Those who embrace new ideas and technology will survive and thrive.

It always surprises me to see which of the articles I write arouses the greatest interest among you, our readers. The amazing thing is that they are usually the ones that I consider simple topics (maybe that should tell me something). For example, the column that attracted the most letters so far this year was one that I wrote about electronic air cleaners (“The Ionic Breeze: Their Success, Our Failure,” page 54, February 2004 SUPPLY HOUSE TIMES). Nobody disagreed; everyone just wanted to say amen.

However, the reluctance that contractors show when it comes to promoting such things as electronic air cleaners, electronic thermostats, humidifiers, high-efficiency air conditioners, etc., indicates that there is an industry-wide problem when it comes to accepting new ideas - and that worries me.

Let me explain. When I was a young boy, I looked at the world and figured out what I wanted to do when I grew up. I thought about it hard and decided that the industry with the brightest growth potential was in the field of electronics. After all, television was something new at the time, and I knew that this field would grow. So I set my sights on that as a goal and dedicated my younger years to training to excel in the TV/electronics business. My goofy future brother-in-law studied computer technology. Hah! Where would that lead? Remember Univacs and their paper punch cards?

Well, it all worked out. One of my first full-time jobs was as a foreman over final testing and troubleshooting of the television assembly lines at RCA. I had reached my goal, or so I thought. Within 10 years, all television production had moved overseas, and I had to learn a new profession (HVACR). Oh, and my rich brother-in-law now lives in a tri-level mansion on a lake northwest of Chicago.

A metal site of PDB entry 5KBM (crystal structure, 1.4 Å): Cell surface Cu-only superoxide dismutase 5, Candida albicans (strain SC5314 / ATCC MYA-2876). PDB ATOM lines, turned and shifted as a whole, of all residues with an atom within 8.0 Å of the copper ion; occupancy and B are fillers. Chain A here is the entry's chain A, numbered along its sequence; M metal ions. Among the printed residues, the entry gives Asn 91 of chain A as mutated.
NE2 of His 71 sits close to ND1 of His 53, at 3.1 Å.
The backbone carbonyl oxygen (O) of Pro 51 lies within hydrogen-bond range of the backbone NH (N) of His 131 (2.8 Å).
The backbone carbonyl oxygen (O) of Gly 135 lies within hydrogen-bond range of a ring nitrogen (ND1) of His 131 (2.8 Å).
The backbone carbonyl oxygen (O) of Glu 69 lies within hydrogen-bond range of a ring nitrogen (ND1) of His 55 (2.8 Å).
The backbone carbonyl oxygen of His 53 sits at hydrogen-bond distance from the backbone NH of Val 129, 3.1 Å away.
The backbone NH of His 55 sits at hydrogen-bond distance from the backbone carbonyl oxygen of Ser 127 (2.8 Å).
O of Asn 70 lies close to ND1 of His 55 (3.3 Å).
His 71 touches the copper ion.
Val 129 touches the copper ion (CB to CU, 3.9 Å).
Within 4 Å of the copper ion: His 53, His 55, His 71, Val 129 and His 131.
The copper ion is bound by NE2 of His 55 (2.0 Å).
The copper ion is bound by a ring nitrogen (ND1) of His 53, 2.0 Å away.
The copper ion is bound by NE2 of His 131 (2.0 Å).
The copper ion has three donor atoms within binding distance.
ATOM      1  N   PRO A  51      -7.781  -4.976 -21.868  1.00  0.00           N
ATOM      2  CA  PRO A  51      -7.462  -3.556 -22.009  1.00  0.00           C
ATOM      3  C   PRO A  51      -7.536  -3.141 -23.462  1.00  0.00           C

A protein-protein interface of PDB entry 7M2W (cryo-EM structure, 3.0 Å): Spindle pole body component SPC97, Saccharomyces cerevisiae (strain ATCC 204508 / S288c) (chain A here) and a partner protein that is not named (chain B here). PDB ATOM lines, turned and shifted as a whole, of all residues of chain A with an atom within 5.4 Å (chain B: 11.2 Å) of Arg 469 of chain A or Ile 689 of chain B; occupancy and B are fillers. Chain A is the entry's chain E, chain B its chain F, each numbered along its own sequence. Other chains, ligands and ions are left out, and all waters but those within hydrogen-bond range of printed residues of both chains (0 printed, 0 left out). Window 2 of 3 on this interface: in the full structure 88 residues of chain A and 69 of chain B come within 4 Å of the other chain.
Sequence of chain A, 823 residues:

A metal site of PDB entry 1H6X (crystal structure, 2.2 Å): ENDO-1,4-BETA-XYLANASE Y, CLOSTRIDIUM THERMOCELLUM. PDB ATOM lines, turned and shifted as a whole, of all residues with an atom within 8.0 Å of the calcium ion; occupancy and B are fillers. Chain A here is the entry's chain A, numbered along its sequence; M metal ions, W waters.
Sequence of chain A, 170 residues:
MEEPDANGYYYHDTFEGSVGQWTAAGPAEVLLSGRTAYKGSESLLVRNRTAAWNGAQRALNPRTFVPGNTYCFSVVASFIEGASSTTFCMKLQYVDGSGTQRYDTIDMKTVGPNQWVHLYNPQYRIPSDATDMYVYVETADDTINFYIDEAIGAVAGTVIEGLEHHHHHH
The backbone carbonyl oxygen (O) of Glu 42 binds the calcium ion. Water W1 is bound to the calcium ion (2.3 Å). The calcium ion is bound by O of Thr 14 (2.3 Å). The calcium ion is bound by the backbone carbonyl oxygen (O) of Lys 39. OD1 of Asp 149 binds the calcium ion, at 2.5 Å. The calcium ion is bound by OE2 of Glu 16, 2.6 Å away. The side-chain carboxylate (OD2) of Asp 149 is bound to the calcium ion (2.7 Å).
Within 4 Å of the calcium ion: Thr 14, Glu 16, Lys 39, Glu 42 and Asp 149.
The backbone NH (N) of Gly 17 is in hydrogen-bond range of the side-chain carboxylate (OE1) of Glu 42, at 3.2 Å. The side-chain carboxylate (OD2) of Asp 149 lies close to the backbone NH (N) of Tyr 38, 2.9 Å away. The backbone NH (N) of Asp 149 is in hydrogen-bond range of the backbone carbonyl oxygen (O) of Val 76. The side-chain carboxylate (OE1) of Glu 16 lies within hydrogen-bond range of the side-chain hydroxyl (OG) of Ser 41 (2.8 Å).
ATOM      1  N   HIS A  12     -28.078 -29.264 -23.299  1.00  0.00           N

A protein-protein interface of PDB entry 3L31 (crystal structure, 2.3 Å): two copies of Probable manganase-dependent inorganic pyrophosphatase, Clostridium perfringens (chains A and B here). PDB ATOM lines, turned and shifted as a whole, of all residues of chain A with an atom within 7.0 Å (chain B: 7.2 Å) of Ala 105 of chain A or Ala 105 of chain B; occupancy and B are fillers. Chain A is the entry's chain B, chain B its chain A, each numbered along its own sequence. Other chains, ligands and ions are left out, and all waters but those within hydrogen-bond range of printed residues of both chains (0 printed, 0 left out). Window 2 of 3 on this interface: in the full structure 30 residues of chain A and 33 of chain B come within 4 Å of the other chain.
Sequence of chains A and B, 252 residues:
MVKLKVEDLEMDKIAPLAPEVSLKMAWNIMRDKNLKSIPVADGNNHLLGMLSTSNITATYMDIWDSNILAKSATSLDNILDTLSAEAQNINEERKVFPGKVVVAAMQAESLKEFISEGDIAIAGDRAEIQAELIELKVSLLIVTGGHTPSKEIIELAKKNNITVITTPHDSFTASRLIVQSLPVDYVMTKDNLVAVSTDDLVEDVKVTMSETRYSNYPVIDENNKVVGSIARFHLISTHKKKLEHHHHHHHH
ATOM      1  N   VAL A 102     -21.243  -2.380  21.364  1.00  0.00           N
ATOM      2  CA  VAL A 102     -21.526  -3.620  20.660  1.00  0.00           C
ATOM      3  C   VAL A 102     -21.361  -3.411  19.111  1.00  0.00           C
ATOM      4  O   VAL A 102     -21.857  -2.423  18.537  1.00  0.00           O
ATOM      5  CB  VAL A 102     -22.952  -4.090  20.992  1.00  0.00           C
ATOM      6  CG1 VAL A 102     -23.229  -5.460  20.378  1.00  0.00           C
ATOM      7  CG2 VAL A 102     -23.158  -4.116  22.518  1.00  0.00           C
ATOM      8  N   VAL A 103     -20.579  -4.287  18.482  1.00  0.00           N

What did I learn from this experience? That you have to be ready for change, and that whoever banks his life around existing technology isn't going to make it in the long run.

I guess that I got my first hard look at worrisome new technology in this industry when I saw the type of air conditioners Japanese manufacturers started importing back in the late 1980s. Then I became even more concerned when I went to Japan and saw how they were being sold to consumers - at department stores.

Oh, what we call “minisplits” and their zoned air conditioners haven't really caught on here yet, as they have in the entire rest of the world, because of the initially higher costs and the reluctance of American contractors to sell, install and service them. But, believe it or not, they are truly the future, because they make the most energy sense.

I guess what caused me to start writing this column was that I was surfing the Web and noted an HVAC manufacturer that I've never noticed before in nearby Lakeland, Fla., at I was interested, because we don't have many industry manufacturers here. This company's primary product is a residential heat pump that uses ground-looped refrigerant piping as the outdoor coil. Oh, this takes some installation, but not having an outdoor fan and the advantages of taking heating and cooling from the soil are huge energy savers, as is the fact that there are no losses from secondary transfer mediums. So, the efficiencies are far beyond anything you can get from a fan-powered coil and stay higher longer because there is little coil deterioration.

But I thought, “It will never sell. Contractors just aren't ready for such an innovative and good-sense idea.” Probably not now, but the successes of such energy-saving (and healthful) products as those things I've mentioned above are inevitable as energy and health costs continue to climb.

Remember that trying to fight good ideas and progress is something that will eventually come back to bite us, both as individuals and as an industry. Do you see how other marketers have already stolen business from us (that we rejected) with their small, inefficient air cleaners? And do you remember how many of us fought against the introduction of high-efficiency residential furnaces - or the phaseout of R-12? But the changes have come despite us, and there's nothing we can do about it now. That's the way technology is: it's inevitable. And those who embrace it are the ones who will eventually survive and thrive. I hope our industry changes before we force our way into obsolescence. <<